Fi is a great option as a primary US cellular service for people who don’t use a ton of data, as well as for international travelers whether as a primary or secondary smartphone service. It offers unlimited minutes. Data-wise it charges exactly what you use and the same US-based data price structure applies while you’re traveling in 135+ other countries. You can pause the service up to three months at a time and there’s no set up or cancellation fees.
If you’ve looked into Project Fi and are ready to sign up do take advantage of Google’s sign-up promotion: Apply a referring code from a current Fi user, activate your new Fi account, use it for 30 days and pay for two months of service. You’ll both receive a $20 credit. Here’s my Fi referring code (clicking the link will apply the code automatically). After you activate your own Fi service you can receive credits for up to 10 referrals.
Whether you use my referring link or someone else’s, here’s how to get the most out of your Project Fi service. Some of the suggestions are from my personal experience, the rest from researching various sites about users’ experience and up to date recommendations.
Google Voice (GV) Number – Once you port (transfer) your number to Fi from your previous carrier you'll lose the GV number on the Google account associated with Fi. If you want to keep your GV number, transfer it to another Google Account before you activate Fi (it can also be done afterwards by contacting Fi support, if within a few days). If you want to use the transferred GV number on the same phone as your Fi number, you can do so via the GV app under the secondary Google account (you can’t forward GV calls to a Fi number).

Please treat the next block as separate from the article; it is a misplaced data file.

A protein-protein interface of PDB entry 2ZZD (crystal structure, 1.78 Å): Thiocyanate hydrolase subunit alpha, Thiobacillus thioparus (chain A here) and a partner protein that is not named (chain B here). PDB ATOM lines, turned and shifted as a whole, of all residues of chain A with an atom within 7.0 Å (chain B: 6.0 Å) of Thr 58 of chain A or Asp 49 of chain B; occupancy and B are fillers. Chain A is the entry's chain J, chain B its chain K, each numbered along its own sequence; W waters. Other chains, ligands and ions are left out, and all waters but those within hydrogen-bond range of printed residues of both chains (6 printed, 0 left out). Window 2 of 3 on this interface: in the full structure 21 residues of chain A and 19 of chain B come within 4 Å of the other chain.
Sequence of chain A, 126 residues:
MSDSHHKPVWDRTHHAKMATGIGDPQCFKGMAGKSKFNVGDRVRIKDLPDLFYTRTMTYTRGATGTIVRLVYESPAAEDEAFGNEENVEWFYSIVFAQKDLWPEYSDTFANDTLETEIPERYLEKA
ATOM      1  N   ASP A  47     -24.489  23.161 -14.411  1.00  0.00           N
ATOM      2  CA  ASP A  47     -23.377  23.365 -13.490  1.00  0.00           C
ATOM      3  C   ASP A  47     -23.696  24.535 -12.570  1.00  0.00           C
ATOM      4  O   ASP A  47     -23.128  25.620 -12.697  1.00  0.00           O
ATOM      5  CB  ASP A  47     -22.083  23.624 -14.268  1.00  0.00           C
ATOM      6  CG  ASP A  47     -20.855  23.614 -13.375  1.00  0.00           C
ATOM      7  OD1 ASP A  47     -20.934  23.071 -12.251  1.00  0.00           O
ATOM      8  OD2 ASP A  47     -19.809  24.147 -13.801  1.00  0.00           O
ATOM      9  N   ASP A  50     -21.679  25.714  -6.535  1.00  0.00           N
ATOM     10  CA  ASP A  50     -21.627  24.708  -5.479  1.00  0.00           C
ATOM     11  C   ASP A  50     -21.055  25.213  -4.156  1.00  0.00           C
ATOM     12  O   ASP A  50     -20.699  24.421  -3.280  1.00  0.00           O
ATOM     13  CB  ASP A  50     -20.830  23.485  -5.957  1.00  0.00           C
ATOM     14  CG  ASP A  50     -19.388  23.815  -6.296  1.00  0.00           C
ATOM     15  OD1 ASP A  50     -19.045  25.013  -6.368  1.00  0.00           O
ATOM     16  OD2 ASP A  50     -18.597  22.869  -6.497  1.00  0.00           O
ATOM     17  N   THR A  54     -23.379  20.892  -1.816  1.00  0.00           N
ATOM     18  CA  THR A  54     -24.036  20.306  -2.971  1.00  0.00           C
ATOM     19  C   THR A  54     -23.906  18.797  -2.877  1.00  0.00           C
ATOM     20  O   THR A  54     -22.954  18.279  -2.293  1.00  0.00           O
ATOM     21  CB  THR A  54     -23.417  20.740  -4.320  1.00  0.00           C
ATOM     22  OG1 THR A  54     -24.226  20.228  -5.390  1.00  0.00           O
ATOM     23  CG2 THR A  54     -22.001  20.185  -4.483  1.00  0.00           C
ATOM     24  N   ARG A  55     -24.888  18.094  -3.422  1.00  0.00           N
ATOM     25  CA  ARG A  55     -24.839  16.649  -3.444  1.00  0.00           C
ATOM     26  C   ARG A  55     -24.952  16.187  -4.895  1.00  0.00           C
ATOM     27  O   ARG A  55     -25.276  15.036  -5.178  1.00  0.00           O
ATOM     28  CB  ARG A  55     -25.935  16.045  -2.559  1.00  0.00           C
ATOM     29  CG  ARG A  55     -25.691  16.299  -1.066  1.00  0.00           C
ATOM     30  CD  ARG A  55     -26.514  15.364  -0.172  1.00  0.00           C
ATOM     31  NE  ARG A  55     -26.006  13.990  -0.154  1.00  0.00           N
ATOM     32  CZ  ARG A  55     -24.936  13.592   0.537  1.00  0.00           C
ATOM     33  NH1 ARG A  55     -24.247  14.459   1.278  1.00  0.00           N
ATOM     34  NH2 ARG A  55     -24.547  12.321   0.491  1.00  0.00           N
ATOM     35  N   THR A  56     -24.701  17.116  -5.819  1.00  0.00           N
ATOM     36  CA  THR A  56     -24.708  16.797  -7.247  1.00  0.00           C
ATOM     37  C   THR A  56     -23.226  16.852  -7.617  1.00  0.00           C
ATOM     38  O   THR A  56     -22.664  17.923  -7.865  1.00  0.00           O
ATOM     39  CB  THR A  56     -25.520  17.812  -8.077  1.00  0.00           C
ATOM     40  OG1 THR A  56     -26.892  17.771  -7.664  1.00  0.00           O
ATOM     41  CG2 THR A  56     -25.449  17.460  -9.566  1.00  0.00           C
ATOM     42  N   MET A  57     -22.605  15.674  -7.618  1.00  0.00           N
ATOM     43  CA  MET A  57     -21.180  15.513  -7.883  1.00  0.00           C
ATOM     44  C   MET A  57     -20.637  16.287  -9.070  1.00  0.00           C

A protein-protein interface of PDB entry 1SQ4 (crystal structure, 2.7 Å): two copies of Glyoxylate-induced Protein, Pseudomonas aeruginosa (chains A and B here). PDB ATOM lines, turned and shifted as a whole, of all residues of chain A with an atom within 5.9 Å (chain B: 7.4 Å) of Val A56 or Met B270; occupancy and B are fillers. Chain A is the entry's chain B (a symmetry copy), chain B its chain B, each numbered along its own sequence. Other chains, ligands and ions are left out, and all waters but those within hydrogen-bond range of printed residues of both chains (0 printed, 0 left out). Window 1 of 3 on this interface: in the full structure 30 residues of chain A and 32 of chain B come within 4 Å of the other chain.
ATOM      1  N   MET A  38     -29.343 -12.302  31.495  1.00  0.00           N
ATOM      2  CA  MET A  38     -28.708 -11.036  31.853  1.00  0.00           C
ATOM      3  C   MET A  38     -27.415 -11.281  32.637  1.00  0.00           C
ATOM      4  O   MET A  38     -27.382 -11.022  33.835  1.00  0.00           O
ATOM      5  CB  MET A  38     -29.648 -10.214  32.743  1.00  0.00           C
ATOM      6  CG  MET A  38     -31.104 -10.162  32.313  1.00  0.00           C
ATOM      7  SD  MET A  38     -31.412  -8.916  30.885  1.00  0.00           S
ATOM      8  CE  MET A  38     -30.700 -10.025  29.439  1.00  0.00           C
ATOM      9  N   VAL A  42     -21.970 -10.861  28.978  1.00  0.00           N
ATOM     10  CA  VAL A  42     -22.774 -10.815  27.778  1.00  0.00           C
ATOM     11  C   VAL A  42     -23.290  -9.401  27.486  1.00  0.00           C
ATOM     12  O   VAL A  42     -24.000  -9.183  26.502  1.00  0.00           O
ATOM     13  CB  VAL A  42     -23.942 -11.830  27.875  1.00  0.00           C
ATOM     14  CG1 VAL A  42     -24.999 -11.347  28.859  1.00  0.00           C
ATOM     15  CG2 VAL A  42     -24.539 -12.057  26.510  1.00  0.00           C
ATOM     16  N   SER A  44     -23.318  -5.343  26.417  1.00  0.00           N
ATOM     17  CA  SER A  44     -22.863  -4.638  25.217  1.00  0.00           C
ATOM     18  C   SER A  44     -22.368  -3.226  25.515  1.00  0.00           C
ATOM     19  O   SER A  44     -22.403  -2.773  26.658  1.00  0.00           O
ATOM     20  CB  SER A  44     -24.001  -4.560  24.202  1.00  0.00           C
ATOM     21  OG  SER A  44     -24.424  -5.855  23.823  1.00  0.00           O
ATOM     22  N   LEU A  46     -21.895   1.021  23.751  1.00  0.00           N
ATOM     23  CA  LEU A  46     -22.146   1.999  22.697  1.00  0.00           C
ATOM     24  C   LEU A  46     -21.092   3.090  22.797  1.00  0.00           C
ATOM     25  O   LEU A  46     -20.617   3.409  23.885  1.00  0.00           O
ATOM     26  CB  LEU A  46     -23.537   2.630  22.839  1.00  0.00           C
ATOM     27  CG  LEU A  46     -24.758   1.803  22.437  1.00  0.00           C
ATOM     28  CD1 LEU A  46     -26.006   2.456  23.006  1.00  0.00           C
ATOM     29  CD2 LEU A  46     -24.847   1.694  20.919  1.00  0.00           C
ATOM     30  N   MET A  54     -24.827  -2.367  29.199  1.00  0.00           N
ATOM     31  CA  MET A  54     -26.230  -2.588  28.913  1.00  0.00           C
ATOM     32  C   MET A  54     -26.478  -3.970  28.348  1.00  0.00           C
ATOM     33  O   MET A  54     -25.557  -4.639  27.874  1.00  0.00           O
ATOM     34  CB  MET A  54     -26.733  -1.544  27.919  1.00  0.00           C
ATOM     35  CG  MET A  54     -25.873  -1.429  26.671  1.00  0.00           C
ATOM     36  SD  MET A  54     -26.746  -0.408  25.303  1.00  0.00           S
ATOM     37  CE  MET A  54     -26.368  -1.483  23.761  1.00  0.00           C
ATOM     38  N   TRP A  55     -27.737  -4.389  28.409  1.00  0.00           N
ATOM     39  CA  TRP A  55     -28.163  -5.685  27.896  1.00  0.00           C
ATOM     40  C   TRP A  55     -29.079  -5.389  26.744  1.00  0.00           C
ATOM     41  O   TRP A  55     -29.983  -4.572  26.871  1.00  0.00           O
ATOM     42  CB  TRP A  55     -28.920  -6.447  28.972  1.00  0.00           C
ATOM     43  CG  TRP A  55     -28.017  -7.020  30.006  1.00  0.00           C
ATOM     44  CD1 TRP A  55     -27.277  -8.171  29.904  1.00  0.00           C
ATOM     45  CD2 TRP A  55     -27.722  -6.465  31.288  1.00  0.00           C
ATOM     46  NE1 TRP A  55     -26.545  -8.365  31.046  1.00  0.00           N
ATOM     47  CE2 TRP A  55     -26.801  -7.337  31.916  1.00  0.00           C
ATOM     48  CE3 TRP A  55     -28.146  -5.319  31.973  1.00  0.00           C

Ordering the SIM card – Your Fi bill and service won't start until you activate the Fi SIM card, so make sure to order it a couple of weeks in advance. My activation was near-instant, but I initiated the process a couple of business days before my T-Mobile monthly bill would end, just in case. Were it to be delayed, I wouldn't end up paying another Tmobile monthly bill (they don't prorate cancellation).
Single Plan – Sign up for the lowest (currently 1GB) plan no matter your usage. At the end of the billing cycle you’ll pay for anything over 1GB. The monthly bill is charged upfront and this way you're paying the additional data one month later.
Group plan – You can add up to five additional people to your Fi plan for an additional $15/month per user. You can also manage and cap their data per each user.
Roaming – Enable it so that you always get the best possible coverage. It’s free both in US and abroad. That is, it won't incur any additional charges whether you’re roaming or not.
Wi-Fi only – If you want to force your calls and/or data on WiFi only, turn off the cellular radio by tuning on airplane mode then enabling WiFi (with airplane mode on).